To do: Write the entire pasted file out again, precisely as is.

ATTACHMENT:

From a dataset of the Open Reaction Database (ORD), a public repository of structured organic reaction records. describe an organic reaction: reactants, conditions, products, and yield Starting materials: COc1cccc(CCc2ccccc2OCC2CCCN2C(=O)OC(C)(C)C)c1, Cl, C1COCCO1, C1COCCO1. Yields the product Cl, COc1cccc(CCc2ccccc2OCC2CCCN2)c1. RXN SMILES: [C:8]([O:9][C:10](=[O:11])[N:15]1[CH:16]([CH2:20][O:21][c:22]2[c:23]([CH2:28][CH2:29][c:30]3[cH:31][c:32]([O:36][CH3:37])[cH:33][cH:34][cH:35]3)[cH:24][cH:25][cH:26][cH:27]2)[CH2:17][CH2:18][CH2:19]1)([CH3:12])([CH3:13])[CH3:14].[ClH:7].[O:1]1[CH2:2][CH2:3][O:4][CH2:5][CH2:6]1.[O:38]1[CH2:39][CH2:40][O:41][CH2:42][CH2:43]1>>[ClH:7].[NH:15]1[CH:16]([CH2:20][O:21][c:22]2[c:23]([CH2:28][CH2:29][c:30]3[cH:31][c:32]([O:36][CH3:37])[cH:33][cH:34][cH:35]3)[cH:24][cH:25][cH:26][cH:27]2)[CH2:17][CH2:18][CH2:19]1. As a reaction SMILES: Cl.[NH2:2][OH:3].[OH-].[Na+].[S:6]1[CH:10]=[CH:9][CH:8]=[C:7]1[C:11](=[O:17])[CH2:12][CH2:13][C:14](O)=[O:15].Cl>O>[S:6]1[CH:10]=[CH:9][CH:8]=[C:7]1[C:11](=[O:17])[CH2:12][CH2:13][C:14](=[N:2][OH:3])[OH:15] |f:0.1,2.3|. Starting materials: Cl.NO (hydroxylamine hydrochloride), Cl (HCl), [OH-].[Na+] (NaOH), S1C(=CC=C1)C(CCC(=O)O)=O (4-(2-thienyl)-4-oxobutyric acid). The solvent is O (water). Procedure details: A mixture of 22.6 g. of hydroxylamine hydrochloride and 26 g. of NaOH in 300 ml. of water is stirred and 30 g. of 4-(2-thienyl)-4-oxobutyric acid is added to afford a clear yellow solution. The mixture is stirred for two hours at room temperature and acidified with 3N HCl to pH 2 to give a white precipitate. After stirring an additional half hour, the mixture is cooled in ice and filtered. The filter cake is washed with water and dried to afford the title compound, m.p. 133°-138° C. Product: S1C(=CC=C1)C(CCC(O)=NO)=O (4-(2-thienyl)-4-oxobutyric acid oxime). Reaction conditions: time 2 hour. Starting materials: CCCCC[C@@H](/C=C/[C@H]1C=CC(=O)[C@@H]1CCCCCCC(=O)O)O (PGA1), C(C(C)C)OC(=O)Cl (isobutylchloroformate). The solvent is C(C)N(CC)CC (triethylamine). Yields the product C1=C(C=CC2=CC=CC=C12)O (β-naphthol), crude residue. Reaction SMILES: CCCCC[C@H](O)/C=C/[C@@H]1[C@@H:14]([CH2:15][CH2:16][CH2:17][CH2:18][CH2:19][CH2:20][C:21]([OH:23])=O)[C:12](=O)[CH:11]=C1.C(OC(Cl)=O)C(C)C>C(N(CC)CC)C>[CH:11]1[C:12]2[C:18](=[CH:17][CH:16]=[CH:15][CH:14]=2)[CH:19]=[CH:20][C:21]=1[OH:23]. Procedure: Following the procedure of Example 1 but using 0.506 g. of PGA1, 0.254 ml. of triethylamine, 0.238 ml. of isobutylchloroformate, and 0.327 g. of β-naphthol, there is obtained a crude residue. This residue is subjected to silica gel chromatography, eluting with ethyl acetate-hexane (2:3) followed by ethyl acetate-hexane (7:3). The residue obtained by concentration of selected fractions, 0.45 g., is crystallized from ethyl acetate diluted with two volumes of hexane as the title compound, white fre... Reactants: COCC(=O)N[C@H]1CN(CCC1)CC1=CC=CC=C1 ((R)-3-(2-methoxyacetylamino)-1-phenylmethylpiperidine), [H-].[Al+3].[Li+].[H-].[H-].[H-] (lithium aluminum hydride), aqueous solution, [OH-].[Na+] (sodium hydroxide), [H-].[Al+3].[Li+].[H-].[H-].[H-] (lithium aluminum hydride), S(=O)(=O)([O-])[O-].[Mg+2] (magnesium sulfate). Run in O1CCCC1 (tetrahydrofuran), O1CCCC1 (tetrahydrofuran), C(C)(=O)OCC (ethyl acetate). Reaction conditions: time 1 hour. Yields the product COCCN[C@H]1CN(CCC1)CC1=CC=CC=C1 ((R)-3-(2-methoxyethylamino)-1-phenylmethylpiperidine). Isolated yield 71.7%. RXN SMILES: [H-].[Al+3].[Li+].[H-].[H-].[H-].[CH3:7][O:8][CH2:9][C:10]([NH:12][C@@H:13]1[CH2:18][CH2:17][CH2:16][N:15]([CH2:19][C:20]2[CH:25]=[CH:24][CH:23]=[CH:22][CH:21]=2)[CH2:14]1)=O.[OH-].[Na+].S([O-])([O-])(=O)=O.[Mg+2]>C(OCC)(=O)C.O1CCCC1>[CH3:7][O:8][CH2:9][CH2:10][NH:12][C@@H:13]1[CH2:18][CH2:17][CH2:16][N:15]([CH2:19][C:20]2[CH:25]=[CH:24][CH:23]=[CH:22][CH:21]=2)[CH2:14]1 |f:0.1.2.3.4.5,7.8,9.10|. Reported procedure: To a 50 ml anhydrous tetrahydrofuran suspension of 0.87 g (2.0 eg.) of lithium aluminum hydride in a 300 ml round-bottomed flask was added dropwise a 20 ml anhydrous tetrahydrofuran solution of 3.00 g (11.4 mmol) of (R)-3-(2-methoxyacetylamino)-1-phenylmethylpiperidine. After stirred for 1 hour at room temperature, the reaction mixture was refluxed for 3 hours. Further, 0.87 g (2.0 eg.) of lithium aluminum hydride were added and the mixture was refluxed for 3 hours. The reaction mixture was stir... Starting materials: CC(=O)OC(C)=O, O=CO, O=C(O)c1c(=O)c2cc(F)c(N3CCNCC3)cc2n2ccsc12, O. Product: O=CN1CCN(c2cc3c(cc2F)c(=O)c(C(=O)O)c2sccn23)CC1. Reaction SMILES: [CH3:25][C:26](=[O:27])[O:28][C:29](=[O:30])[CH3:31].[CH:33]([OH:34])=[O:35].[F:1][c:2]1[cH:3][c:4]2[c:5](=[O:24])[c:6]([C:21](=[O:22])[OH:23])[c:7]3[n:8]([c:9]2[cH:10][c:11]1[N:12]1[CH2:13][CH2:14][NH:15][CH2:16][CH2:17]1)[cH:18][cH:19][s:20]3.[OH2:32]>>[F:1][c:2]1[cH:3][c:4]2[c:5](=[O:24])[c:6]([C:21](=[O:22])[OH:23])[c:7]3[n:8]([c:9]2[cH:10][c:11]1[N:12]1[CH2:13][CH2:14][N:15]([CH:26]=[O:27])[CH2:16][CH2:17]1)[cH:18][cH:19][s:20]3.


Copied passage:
From a dataset of the Open Reaction Database (ORD), a public repository of structured organic reaction records. describe an organic reaction: reactants, conditions, products, and yield Starting materials: COc1cccc(CCc2ccccc2OCC2CCCN2C(=O)OC(C)(C)C)c1, Cl, C1COCCO1, C1COCCO1. Yields the product Cl, COc1cccc(CCc2ccccc2OCC2CCCN2)c1. RXN SMILES: [C:8]([O:9][C:10](=[O:11])[N:15]1[CH:16]([CH2:20][O:21][c:22]2[c:23]([CH2:28][CH2:29][c:30]3[cH:31][c:32]([O:36][CH3:37])[cH:33][cH:34][cH:35]3)[cH:24][cH:25][cH:26][cH:27]2)[CH2:17][CH2:18][CH2:19]1)([CH3:12])([CH3:13])[CH3:14].[ClH:7].[O:1]1[CH2:2][CH2:3][O:4][CH2:5][CH2:6]1.[O:38]1[CH2:39][CH2:40][O:41][CH2:42][CH2:43]1>>[ClH:7].[NH:15]1[CH:16]([CH2:20][O:21][c:22]2[c:23]([CH2:28][CH2:29][c:30]3[cH:31][c:32]([O:36][CH3:37])[cH:33][cH:34][cH:35]3)[cH:24][cH:25][cH:26][cH:27]2)[CH2:17][CH2:18][CH2:19]1. As a reaction SMILES: Cl.[NH2:2][OH:3].[OH-].[Na+].[S:6]1[CH:10]=[CH:9][CH:8]=[C:7]1[C:11](=[O:17])[CH2:12][CH2:13][C:14](O)=[O:15].Cl>O>[S:6]1[CH:10]=[CH:9][CH:8]=[C:7]1[C:11](=[O:17])[CH2:12][CH2:13][C:14](=[N:2][OH:3])[OH:15] |f:0.1,2.3|. Starting materials: Cl.NO (hydroxylamine hydrochloride), Cl (HCl), [OH-].[Na+] (NaOH), S1C(=CC=C1)C(CCC(=O)O)=O (4-(2-thienyl)-4-oxobutyric acid). The solvent is O (water). Procedure details: A mixture of 22.6 g. of hydroxylamine hydrochloride and 26 g. of NaOH in 300 ml. of water is stirred and 30 g. of 4-(2-thienyl)-4-oxobutyric acid is added to afford a clear yellow solution. The mixture is stirred for two hours at room temperature and acidified with 3N HCl to pH 2 to give a white precipitate. After stirring an additional half hour, the mixture is cooled in ice and filtered. The filter cake is washed with water and dried to afford the title compound, m.p. 133°-138° C. Product: S1C(=CC=C1)C(CCC(O)=NO)=O (4-(2-thienyl)-4-oxobutyric acid oxime). Reaction conditions: time 2 hour. Starting materials: CCCCC[C@@H](/C=C/[C@H]1C=CC(=O)[C@@H]1CCCCCCC(=O)O)O (PGA1), C(C(C)C)OC(=O)Cl (isobutylchloroformate). The solvent is C(C)N(CC)CC (triethylamine). Yields the product C1=C(C=CC2=CC=CC=C12)O (β-naphthol), crude residue. Reaction SMILES: CCCCC[C@H](O)/C=C/[C@@H]1[C@@H:14]([CH2:15][CH2:16][CH2:17][CH2:18][CH2:19][CH2:20][C:21]([OH:23])=O)[C:12](=O)[CH:11]=C1.C(OC(Cl)=O)C(C)C>C(N(CC)CC)C>[CH:11]1[C:12]2[C:18](=[CH:17][CH:16]=[CH:15][CH:14]=2)[CH:19]=[CH:20][C:21]=1[OH:23]. Procedure: Following the procedure of Example 1 but using 0.506 g. of PGA1, 0.254 ml. of triethylamine, 0.238 ml. of isobutylchloroformate, and 0.327 g. of β-naphthol, there is obtained a crude residue. This residue is subjected to silica gel chromatography, eluting with ethyl acetate-hexane (2:3) followed by ethyl acetate-hexane (7:3). The residue obtained by concentration of selected fractions, 0.45 g., is crystallized from ethyl acetate diluted with two volumes of hexane as the title compound, white fre... Reactants: COCC(=O)N[C@H]1CN(CCC1)CC1=CC=CC=C1 ((R)-3-(2-methoxyacetylamino)-1-phenylmethylpiperidine), [H-].[Al+3].[Li+].[H-].[H-].[H-] (lithium aluminum hydride), aqueous solution, [OH-].[Na+] (sodium hydroxide), [H-].[Al+3].[Li+].[H-].[H-].[H-] (lithium aluminum hydride), S(=O)(=O)([O-])[O-].[Mg+2] (magnesium sulfate). Run in O1CCCC1 (tetrahydrofuran), O1CCCC1 (tetrahydrofuran), C(C)(=O)OCC (ethyl acetate). Reaction conditions: time 1 hour. Yields the product COCCN[C@H]1CN(CCC1)CC1=CC=CC=C1 ((R)-3-(2-methoxyethylamino)-1-phenylmethylpiperidine). Isolated yield 71.7%. RXN SMILES: [H-].[Al+3].[Li+].[H-].[H-].[H-].[CH3:7][O:8][CH2:9][C:10]([NH:12][C@@H:13]1[CH2:18][CH2:17][CH2:16][N:15]([CH2:19][C:20]2[CH:25]=[CH:24][CH:23]=[CH:22][CH:21]=2)[CH2:14]1)=O.[OH-].[Na+].S([O-])([O-])(=O)=O.[Mg+2]>C(OCC)(=O)C.O1CCCC1>[CH3:7][O:8][CH2:9][CH2:10][NH:12][C@@H:13]1[CH2:18][CH2:17][CH2:16][N:15]([CH2:19][C:20]2[CH:25]=[CH:24][CH:23]=[CH:22][CH:21]=2)[CH2:14]1 |f:0.1.2.3.4.5,7.8,9.10|. Reported procedure: To a 50 ml anhydrous tetrahydrofuran suspension of 0.87 g (2.0 eg.) of lithium aluminum hydride in a 300 ml round-bottomed flask was added dropwise a 20 ml anhydrous tetrahydrofuran solution of 3.00 g (11.4 mmol) of (R)-3-(2-methoxyacetylamino)-1-phenylmethylpiperidine. After stirred for 1 hour at room temperature, the reaction mixture was refluxed for 3 hours. Further, 0.87 g (2.0 eg.) of lithium aluminum hydride were added and the mixture was refluxed for 3 hours. The reaction mixture was stir... Starting materials: CC(=O)OC(C)=O, O=CO, O=C(O)c1c(=O)c2cc(F)c(N3CCNCC3)cc2n2ccsc12, O. Product: O=CN1CCN(c2cc3c(cc2F)c(=O)c(C(=O)O)c2sccn23)CC1. Reaction SMILES: [CH3:25][C:26](=[O:27])[O:28][C:29](=[O:30])[CH3:31].[CH:33]([OH:34])=[O:35].[F:1][c:2]1[cH:3][c:4]2[c:5](=[O:24])[c:6]([C:21](=[O:22])[OH:23])[c:7]3[n:8]([c:9]2[cH:10][c:11]1[N:12]1[CH2:13][CH2:14][NH:15][CH2:16][CH2:17]1)[cH:18][cH:19][s:20]3.[OH2:32]>>[F:1][c:2]1[cH:3][c:4]2[c:5](=[O:24])[c:6]([C:21](=[O:22])[OH:23])[c:7]3[n:8]([c:9]2[cH:10][c:11]1[N:12]1[CH2:13][CH2:14][N:15]([CH:26]=[O:27])[CH2:16][CH2:17]1)[cH:18][cH:19][s:20]3.